Pete Buttigieg gains, while Joe Biden and Beto O’Rourke fall in new 2020 straw poll

A new poll shows Buttigieg is gaining momentum in the race to be the Democratic Party’s nominee for president

By Matthew Rozsa

Staff Writer

Published April 23, 2019 4:47PM (EDT)

Beto O'Rourke; Joe Biden; Pete Buttigieg (AP/Getty/Salon)
Beto O'Rourke; Joe Biden; Pete Buttigieg (AP/Getty/Salon)

As South Bend Mayor Pete Buttigieg has risen among the crowded field of Democrats vying for the party’s 2020 nomination, former Vice President Joe Biden and former Texas Rep. Beto O'Rourke have fallen, according to a new straw poll.

A new survey taken of members of the progressive political action committee Democracy for America sees Buttigieg rise to third place among Democratic candidates with 10 percent, according to Politico. The leader of the pack was was Sen. Bernie Sanders, I-Vt., who had 42 percent support. He was followed by another leader of the Democratic Party's progressive wing, Sen. Elizabeth Warren of Massachusetts, who came in second with the support of 11 percent of those surveyed.

By contrast, Buttigieg was one of the more than a dozen Democratic candidates who did not even break 4 percent when the same survey was taken in December, according to Politico. Sanders was still in the lead with 36 percent of the vote, followed by Biden at 15 percent, O'Rourke at 12 percent, Warren at 8 percent and Sen. Kamala Harris of California at 7 percent. The worst showing in the pack appears to have been by O'Rourke, who saw 23 percent of his supporters move to Buttigieg, 16 percent move to Sanders and 12 percent move to Warren.

"While these new poll results show Bernie Sanders retaining and even strengthening his support among progressives, the big shifts in support for the broad field of candidate we’ve seen over the last three months make it clear that Democracy for America members are very open to changing their minds, discovering new candidates and reevaluating potential nominees based on the campaign they run in the months ahead," Charles Chamberlain, the chairman of Democracy for America, said in a statement.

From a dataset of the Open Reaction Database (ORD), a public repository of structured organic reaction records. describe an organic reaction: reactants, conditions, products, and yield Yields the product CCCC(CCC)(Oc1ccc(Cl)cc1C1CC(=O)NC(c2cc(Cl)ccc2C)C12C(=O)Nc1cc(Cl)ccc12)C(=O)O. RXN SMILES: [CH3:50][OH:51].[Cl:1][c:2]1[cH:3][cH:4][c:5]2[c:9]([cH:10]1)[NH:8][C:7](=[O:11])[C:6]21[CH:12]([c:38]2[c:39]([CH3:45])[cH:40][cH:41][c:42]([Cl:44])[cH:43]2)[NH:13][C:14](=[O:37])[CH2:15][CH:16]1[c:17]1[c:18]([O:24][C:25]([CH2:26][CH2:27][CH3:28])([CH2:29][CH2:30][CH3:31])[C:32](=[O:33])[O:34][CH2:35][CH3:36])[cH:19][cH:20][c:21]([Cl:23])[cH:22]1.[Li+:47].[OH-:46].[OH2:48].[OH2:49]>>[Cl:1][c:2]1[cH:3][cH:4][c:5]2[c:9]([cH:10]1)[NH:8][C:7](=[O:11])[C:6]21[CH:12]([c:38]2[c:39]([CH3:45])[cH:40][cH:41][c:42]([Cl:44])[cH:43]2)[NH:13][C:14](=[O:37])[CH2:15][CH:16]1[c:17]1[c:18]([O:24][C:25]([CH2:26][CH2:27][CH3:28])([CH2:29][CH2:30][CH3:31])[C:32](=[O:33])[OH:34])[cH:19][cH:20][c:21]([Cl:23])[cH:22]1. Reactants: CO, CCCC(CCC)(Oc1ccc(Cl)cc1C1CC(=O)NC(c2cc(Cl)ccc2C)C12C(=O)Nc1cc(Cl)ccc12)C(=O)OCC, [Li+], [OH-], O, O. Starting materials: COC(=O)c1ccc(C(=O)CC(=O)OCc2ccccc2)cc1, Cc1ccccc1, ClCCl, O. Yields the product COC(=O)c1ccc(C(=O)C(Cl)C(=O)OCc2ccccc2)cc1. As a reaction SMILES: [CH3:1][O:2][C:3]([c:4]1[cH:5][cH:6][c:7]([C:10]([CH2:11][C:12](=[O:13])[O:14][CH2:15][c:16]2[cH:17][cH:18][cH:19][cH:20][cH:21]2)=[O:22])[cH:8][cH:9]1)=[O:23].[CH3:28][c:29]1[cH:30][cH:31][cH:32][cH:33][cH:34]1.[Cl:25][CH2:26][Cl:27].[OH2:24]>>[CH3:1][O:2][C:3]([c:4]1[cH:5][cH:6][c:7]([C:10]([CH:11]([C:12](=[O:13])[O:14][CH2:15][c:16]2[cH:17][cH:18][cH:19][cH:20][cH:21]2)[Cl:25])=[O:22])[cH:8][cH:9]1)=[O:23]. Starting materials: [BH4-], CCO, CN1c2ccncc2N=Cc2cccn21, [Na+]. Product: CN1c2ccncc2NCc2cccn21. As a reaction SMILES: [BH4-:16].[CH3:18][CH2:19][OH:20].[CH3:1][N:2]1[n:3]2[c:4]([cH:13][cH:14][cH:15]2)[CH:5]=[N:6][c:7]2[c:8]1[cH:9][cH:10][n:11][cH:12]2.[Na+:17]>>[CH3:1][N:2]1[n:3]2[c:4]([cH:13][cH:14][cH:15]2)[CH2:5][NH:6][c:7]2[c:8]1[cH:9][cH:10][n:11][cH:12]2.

O'Rourke's poor poll results indicate his political campaign could have peaked early, a possibility which Tim O'Donnell of The Week alluded to Monday.

"Two of O'Rourke's top advisers, Becky Bond and her deputy Zack Malitz, both resigned from the campaign less than a month after O'Rourke announced his presidential bid, reports The Washington Examiner," O'Donnell wrote. "The reasons Bond and Malitz, who were both involved in O'Rourke's failed but momentous Senate campaign against Sen. Ted Cruz (R-Texas) in 2018, left remain unclear."

He added, "But the departures are just the latest examples of bad news that have struck O'Rourke's campaign this month. Last week, O'Rourke released his tax returns revealing that he twice slightly underpaid his taxes and has given little to charity. They also showed that he profited off stocks in fossil fuel, cigarette, tech and pharmaceutical companies — four industries which, to put it gently, are not currently beloved by Democratic voters."

Biden has also seen his image take a hit with the revelation that a number of women felt he had inappropriately touched them over the years. Although none of the accusations against Biden have risen to the level of sexual misconduct, they loom over his potential candidacy should he choose to run for president in 2020. President Donald Trump has already taken to calling Biden "Creepy Uncle Joe" as a way of making the stories stick to former President Barack Obama's No. 2 and close friend.

By Matthew Rozsa

Matthew Rozsa is a staff writer at Salon. He received a Master's Degree in History from Rutgers-Newark in 2012 and was awarded a science journalism fellowship from the Metcalf Institute in 2022.

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